According to statutes governing community colleges, individual counties are expected to pay for facilities while the state pays operating costs. Right now the county gives HCC roughly $500,000 each year to cover maintenance on its buildings.

“The county commissioners have increased our maintenance budget substantially over the last few years, but it’s used for ongoing maintenance to existing facilities and there’s not much there to do renovation and new construction,” says Leatherwood.

“The money doesn’t go very far — it really doesn’t,” agrees HCC President Dr. Rose Johnson.

“We have buildings that are not functional and we have a significant amount of square footage that is not adequate for instruction, and with our enrollment and continued growth, we simply don’t have the amount or quality of space that our students need,” said Johnson.

The college’s needs grow more dire every year, and now total more than $70 million. There are so many, Johnson says, that it’s tough to say what should come first.

“We’ve got so many pressing needs we’re having some difficulty prioritizing items,” she said.

The professional crafts building is just one need of many. There’s the facility housing the popular cosmetic arts program, which will lose its license if the college doesn’t expand its instructional space by the fall of 2008. Then there is the Teaching and Learning Center and math lab, which currently operate in 400 square feet of space; a meeting space for clubs and organizations, which doesn’t currently exist; programs discontinued because they had nowhere to go after the 2004 floods wiped out facilities — and the list goes on.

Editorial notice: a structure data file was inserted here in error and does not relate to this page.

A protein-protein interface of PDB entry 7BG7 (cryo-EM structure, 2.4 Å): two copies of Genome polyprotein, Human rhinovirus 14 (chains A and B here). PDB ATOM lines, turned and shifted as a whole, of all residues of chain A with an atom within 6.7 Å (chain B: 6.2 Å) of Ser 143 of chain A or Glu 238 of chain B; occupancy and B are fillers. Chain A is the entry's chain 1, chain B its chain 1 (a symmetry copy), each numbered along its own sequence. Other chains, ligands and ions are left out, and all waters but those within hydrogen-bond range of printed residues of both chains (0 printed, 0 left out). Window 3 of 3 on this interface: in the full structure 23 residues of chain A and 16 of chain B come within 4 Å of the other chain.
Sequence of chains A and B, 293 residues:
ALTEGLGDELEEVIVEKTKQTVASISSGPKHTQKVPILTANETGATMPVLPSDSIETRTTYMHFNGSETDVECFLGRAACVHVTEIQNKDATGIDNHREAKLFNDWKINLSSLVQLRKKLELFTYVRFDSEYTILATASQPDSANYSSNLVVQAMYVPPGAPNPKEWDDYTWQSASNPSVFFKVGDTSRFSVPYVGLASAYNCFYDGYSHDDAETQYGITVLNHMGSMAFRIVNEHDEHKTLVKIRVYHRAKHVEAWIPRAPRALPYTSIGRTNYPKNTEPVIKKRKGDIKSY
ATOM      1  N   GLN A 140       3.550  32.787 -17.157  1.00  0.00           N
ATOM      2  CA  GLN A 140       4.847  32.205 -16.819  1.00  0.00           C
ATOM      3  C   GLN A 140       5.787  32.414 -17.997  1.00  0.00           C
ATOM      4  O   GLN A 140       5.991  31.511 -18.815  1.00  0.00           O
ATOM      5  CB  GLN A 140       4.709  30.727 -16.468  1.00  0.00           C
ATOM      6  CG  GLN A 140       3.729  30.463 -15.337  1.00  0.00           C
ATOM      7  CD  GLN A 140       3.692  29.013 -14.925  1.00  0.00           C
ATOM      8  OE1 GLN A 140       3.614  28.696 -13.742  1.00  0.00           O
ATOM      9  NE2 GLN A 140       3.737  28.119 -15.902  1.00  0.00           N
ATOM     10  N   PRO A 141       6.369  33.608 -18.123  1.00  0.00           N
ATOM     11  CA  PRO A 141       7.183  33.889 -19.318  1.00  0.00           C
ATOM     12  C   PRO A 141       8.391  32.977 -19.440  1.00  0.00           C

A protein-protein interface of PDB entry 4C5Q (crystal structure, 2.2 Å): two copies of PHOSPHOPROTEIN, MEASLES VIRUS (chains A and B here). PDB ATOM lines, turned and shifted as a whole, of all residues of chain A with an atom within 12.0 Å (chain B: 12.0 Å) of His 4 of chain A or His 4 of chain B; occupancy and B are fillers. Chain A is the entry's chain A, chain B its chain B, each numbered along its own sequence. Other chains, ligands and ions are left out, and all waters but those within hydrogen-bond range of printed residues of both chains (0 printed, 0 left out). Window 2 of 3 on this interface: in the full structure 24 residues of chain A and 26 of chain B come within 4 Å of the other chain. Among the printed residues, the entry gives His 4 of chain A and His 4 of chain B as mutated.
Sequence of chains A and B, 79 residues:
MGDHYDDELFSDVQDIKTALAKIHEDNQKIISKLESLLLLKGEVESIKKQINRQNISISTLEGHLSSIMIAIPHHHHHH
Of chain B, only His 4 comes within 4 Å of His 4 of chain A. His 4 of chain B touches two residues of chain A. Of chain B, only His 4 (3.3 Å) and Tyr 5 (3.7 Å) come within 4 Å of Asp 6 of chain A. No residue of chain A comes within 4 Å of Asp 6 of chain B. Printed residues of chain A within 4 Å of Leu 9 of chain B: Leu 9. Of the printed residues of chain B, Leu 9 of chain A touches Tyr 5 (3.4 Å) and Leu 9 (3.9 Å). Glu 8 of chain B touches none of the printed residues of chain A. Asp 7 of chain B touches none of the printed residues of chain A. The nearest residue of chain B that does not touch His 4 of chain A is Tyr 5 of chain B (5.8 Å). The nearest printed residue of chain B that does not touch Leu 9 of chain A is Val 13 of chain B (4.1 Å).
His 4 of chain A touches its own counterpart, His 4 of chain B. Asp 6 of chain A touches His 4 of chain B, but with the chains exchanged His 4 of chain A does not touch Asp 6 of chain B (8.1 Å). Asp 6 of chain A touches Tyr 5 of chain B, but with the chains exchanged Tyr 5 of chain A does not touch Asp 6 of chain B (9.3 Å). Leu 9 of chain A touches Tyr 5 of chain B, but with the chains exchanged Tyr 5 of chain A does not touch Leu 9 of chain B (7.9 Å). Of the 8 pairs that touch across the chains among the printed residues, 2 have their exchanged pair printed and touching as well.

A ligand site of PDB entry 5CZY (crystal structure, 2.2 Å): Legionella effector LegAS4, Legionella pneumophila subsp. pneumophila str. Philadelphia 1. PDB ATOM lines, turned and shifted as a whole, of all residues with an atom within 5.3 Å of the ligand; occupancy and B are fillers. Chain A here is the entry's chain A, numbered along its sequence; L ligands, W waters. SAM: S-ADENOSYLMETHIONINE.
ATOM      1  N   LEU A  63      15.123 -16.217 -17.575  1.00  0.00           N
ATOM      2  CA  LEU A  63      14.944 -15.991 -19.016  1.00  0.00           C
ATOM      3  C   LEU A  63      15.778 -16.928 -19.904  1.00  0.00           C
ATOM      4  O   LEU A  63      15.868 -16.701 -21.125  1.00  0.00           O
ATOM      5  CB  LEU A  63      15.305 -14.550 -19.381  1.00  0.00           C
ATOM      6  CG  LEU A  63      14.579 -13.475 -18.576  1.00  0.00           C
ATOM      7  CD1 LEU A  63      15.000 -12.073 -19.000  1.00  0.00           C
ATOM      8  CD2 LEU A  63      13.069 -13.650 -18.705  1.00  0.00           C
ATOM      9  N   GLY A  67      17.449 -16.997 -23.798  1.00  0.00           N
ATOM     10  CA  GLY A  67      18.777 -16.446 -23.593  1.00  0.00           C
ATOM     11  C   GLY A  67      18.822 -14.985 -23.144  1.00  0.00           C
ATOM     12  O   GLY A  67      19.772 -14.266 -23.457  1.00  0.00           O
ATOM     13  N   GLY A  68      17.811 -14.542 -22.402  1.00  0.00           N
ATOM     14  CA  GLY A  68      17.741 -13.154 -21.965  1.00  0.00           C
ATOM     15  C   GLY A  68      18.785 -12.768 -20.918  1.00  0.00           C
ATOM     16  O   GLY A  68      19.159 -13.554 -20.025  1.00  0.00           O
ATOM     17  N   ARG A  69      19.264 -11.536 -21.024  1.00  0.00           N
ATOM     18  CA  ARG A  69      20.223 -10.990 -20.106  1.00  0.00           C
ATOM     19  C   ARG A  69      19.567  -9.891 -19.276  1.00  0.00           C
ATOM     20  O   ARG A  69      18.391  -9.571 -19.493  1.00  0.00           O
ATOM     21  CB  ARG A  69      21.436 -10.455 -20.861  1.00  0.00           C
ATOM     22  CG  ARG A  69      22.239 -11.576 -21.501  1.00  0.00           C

Selling the tax

Supporters of the quarter-cent sales tax are trying to figure out the best way to convince voters to approve it. Officials hope voters will see the tax as fair with everyone sharing the burden.

“The sales tax affects everybody that spends any money. It’s a broad-based tax, and to me it’s just more fair,” says Enloe. “It isn’t going to hurt anybody much, and it’s going to be nominal as far as what it actually costs you.”

“We’re trying to develop some strategies as to how we’re going to get our message out that this is probably the least intrusive way to get money to do the $70 million in projected needs the community college has,” says Leatherwood. “Through the sales tax, not only do the citizens share in the opportunity, but our visitors who come in here and support our businesses would be making a contribution as well.”

Johnson hopes people will understand the crucial role the college plays in serving the public and helping the economy of Haywood County.

“We have graduates and students that represent almost every family and business organization in Haywood County. We’re part of the fabric that makes up the community,” she says.